Also note that all iPad models can be ordered with 4G LTE or 5G capability, which allows you to get online when you're out of Wi-Fi range. You'll pay $139 more than you would for the Wi-Fi-only version, plus the cost of whatever monthly data plan you sign up for.

(Image credit: Apple)
Best budget tablet

Reasons to buy

+
Strong performance
+
Long battery life
+
Colorful display
+
Affordable

Reasons to avoid

-
Dated design

Simply called the "iPad," this 10.2-inch slate is the most affordable Apple tablet, with a starting price of just $329. Despite its lower price, the iPad has plenty of premium specs, including a 2160 x 1620-pixel Retina display, a speedy A13 Bionic processor, Apple Pencil support and dual 8-MP / 12-MP cameras. It comes in 64GB or 128GB capacity. 

Best For: Because of its relatively low price and generous screen size, the iPad is a great choice for media consumption, gaming, social media and some light productivity. Although the iPad mini 4 is a better size for small hands, many parents will prefer the iPad's lower price when choosing a slate for their kids. College students on a budget will also find this model appealing.

See our iPad (2021) coverage

iPad mini 6

(Image credit: Phillip Tracy/Laptop Mag)
Best small tablet

Reasons to buy

+
Compact size enables single-handed use
+
Fast performance from A15 Bionic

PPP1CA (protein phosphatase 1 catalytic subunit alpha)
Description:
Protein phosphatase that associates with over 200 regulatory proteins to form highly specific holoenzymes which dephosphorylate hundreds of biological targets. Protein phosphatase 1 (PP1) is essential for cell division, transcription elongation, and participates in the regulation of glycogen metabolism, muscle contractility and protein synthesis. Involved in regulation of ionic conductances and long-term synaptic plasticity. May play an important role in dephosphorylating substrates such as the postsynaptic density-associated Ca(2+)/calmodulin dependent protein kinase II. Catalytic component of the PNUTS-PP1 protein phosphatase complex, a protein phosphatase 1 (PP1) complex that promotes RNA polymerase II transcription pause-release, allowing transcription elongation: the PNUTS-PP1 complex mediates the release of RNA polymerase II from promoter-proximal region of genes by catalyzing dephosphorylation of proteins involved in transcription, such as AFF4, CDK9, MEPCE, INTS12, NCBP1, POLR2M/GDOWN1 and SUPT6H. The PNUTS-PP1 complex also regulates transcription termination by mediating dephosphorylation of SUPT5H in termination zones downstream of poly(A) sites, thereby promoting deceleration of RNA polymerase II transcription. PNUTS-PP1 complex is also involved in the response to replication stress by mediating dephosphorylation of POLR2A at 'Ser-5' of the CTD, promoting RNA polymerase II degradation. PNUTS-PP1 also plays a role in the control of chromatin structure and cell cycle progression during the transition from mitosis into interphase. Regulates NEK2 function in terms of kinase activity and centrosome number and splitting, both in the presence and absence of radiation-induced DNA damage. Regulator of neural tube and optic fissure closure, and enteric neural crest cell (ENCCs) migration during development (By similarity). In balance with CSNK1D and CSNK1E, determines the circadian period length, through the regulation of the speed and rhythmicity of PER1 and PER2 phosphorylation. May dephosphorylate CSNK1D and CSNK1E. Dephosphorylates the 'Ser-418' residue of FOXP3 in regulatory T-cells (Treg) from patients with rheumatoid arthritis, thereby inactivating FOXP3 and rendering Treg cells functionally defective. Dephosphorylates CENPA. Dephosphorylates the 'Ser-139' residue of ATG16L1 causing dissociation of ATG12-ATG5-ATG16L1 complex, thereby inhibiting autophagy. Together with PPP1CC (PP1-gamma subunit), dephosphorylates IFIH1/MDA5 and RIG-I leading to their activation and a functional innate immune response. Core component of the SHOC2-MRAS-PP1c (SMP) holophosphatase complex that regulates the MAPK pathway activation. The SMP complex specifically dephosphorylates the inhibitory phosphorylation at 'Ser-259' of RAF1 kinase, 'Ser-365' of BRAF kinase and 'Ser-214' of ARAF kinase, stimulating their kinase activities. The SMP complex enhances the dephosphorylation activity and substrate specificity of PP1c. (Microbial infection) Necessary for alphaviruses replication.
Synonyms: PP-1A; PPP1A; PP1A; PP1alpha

+
Sharp and bright display
+
Decent battery life and USB-C charging
+
Excellent camera upgrades

Reasons to avoid

-
Magic Keyboard isn't supported
-
Apple Pencil Gen 2 sold separately
-
Small display can feel cramped
-
64GB of storage
-
Expensive

The more portable, purse-friendly tablet in the iPad family, the iPad mini is a great handheld device. It features an 8.3-inch display and an A15 chip. 

Best For: If you like to read on the couch, in bed, or on the go, the iPad mini is a great size for books, especially comic books. Its relatively small screen makes it easy to type quick social media posts or send off emails, during one-handed use or while standing up. The mini is the best size for kids, but parents may prefer to get the less-expensive iPad.

See our full iPad mini (2021) review

Apple iPad Air 5

iPad Air in the Magic Keyboard (Image credit: Apple)
Best for most people

Reasons to buy

+
Sleek design with thin bezels
+
M1 chip delivers excellent performance
+
Good battery life
+
Loud, clear speakers
+
Support for Apple Pencil 2 and Magic Keyboard but...

Reasons to avoid

-
Accessories are expensive add-ons
-
No Face ID or headphone jack
-
64GB base storage
-
Display could be brighter, more vivid

This $599 iPad Air looks to provide the best mix of pro and consumer features at a price that won't hurt too much. With support for the current Apple Pencil and Magic Keyboard, it can be your next 2-in-1, acting as a laptop when you need to be productive.

The biggest differences between it and the entry-level $329 iPad are its larger 10.9-inch screen and blistering fast M1 processor. It also mirrors the iPad Pro with USB-C charging and while it would have been nice to get Face ID, the fingerprint sensor is fast and moving it to the side button gives the Air thinner display bezels and a more modern iPad Pro design.

Best For: Overall, the iPad Air is a great option for most people who aren't on such a tight budget but don't need the niche features that make the iPad Pro so expensive. The only reason to consider the upgrade to a Pro now that the Air also features the M1 processor, are the superior cameras, Face ID, and the larger 120Hz displays.